Twin Study: Marijuana Use Has No Direct Effect On IQ
–> by Paul Armentano, NORML Deputy Director January 18, 2016
The successively gaining in force use of cannabis by adolescents has nay direct effect on intelligence decline, according to longitudinal given conditions published today in the Proceedings of the National Academy of Sciences.
Investigators at the University of California, Los Angeles and the University of Minnesota evaluated whether marijuana practice was associated with changes in pertaining performance in two longitudinal cohorts of in the teens twins. Participants were assessed for intelligence at ages 9 to 12, in the sight of marijuana involvement, and again at ages 17 to 20.
Researchers reported ~t one dose-response relationship between cannabis practice and IQ decline. They also rest no significant differences in performance among marijuana using subjects when compared to their non-using gemini.
Investigators concluded: “In the largest longitudinal inspection of marijuana use and IQ vary, … we find little testimony to suggest that adolescent marijuana exercise has a direct effect on of the intellect decline. … [T]he want of a dose–response relationship, and every absence of meaningful differences between at variance siblings lead us to conclude that the deficits observed in marijuana users are inhering to confounding factors that influence as well-as; not only-but also; not only-but; not alone-but substance initiation and IQ rather than a neurotoxic force of marijuana.”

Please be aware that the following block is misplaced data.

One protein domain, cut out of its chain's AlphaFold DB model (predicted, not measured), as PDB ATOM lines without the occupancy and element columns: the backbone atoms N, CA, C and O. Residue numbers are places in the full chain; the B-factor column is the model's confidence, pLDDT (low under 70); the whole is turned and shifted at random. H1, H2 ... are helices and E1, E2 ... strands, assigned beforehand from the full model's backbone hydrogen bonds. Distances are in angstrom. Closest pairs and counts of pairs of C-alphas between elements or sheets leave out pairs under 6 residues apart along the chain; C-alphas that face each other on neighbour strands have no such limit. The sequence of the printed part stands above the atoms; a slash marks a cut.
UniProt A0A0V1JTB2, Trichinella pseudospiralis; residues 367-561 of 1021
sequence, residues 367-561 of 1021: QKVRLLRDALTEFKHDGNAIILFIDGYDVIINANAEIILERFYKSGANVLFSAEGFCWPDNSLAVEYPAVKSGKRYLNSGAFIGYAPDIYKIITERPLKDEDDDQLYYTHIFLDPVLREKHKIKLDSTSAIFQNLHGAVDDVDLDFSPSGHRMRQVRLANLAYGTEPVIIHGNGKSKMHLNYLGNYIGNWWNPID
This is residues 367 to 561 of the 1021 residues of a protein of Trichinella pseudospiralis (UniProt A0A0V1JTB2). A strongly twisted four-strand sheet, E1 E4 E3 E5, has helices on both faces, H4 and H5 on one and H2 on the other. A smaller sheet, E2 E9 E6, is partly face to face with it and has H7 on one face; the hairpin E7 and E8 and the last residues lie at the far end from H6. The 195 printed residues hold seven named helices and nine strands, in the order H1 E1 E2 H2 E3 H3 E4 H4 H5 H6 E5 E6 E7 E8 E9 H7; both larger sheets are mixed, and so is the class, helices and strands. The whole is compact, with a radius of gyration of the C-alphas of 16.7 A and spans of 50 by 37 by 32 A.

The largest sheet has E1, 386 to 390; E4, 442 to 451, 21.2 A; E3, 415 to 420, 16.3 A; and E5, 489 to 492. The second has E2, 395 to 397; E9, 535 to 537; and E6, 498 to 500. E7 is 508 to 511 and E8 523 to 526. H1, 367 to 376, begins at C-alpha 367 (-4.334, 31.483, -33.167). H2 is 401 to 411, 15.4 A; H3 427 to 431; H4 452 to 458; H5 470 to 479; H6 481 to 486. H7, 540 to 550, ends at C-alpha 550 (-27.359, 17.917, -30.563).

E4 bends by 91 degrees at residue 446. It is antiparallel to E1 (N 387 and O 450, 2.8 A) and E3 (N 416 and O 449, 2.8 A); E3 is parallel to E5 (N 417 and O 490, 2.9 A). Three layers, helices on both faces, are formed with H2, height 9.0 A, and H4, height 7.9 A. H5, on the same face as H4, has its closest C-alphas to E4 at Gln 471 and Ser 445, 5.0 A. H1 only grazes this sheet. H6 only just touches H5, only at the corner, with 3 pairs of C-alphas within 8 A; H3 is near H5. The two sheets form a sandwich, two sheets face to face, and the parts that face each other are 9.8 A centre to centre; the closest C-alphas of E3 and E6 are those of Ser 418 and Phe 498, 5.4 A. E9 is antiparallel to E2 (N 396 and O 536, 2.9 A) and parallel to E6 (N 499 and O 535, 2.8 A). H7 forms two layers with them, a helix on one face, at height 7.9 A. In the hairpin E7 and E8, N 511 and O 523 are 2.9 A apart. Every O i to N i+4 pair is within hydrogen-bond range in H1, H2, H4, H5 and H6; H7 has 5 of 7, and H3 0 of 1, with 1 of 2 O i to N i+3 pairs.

The findings come the publication of a separate longitudinal study in the Journal of Pharmacology what one. concluded that cumulative adolescent marijuana practice is not associated with lower IQ or poorer educational entertainment once adjustments are made for possible confounders, specifically cigarette smoking.
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